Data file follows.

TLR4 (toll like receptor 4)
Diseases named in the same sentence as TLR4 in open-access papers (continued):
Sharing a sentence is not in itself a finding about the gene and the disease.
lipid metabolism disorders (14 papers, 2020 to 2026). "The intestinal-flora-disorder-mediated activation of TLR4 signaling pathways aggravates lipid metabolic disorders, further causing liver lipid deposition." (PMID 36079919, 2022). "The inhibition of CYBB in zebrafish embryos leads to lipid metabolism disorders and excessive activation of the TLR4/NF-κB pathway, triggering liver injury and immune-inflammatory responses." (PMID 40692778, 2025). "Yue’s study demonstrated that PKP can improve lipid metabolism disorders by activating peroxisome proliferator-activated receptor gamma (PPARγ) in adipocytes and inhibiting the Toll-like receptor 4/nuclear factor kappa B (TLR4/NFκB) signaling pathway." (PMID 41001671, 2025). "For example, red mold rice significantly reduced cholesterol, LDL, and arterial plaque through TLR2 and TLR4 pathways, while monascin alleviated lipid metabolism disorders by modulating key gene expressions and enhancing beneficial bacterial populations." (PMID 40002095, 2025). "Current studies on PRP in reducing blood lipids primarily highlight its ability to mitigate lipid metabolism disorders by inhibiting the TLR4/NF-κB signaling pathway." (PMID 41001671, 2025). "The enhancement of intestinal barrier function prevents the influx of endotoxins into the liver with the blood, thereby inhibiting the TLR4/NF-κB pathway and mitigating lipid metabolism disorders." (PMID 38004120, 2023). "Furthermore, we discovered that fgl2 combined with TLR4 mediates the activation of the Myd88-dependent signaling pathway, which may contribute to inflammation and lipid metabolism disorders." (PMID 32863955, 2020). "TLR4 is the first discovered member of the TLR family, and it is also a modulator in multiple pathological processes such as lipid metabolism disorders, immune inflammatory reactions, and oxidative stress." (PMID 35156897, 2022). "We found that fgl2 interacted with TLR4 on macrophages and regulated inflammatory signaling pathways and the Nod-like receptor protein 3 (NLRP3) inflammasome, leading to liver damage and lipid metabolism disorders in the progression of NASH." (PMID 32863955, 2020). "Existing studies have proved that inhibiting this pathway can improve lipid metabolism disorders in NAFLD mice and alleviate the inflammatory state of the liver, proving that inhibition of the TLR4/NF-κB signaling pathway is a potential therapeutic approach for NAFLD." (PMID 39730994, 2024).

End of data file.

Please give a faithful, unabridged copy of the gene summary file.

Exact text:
TLR4 (toll like receptor 4)
Diseases named in the same sentence as TLR4 in open-access papers (continued):
Sharing a sentence is not in itself a finding about the gene and the disease.
lipid metabolism disorders (14 papers, 2020 to 2026). "The intestinal-flora-disorder-mediated activation of TLR4 signaling pathways aggravates lipid metabolic disorders, further causing liver lipid deposition." (PMID 36079919, 2022). "The inhibition of CYBB in zebrafish embryos leads to lipid metabolism disorders and excessive activation of the TLR4/NF-κB pathway, triggering liver injury and immune-inflammatory responses." (PMID 40692778, 2025). "Yue’s study demonstrated that PKP can improve lipid metabolism disorders by activating peroxisome proliferator-activated receptor gamma (PPARγ) in adipocytes and inhibiting the Toll-like receptor 4/nuclear factor kappa B (TLR4/NFκB) signaling pathway." (PMID 41001671, 2025). "For example, red mold rice significantly reduced cholesterol, LDL, and arterial plaque through TLR2 and TLR4 pathways, while monascin alleviated lipid metabolism disorders by modulating key gene expressions and enhancing beneficial bacterial populations." (PMID 40002095, 2025). "Current studies on PRP in reducing blood lipids primarily highlight its ability to mitigate lipid metabolism disorders by inhibiting the TLR4/NF-κB signaling pathway." (PMID 41001671, 2025). "The enhancement of intestinal barrier function prevents the influx of endotoxins into the liver with the blood, thereby inhibiting the TLR4/NF-κB pathway and mitigating lipid metabolism disorders." (PMID 38004120, 2023). "Furthermore, we discovered that fgl2 combined with TLR4 mediates the activation of the Myd88-dependent signaling pathway, which may contribute to inflammation and lipid metabolism disorders." (PMID 32863955, 2020). "TLR4 is the first discovered member of the TLR family, and it is also a modulator in multiple pathological processes such as lipid metabolism disorders, immune inflammatory reactions, and oxidative stress." (PMID 35156897, 2022). "We found that fgl2 interacted with TLR4 on macrophages and regulated inflammatory signaling pathways and the Nod-like receptor protein 3 (NLRP3) inflammasome, leading to liver damage and lipid metabolism disorders in the progression of NASH." (PMID 32863955, 2020). "Existing studies have proved that inhibiting this pathway can improve lipid metabolism disorders in NAFLD mice and alleviate the inflammatory state of the liver, proving that inhibition of the TLR4/NF-κB signaling pathway is a potential therapeutic approach for NAFLD." (PMID 39730994, 2024).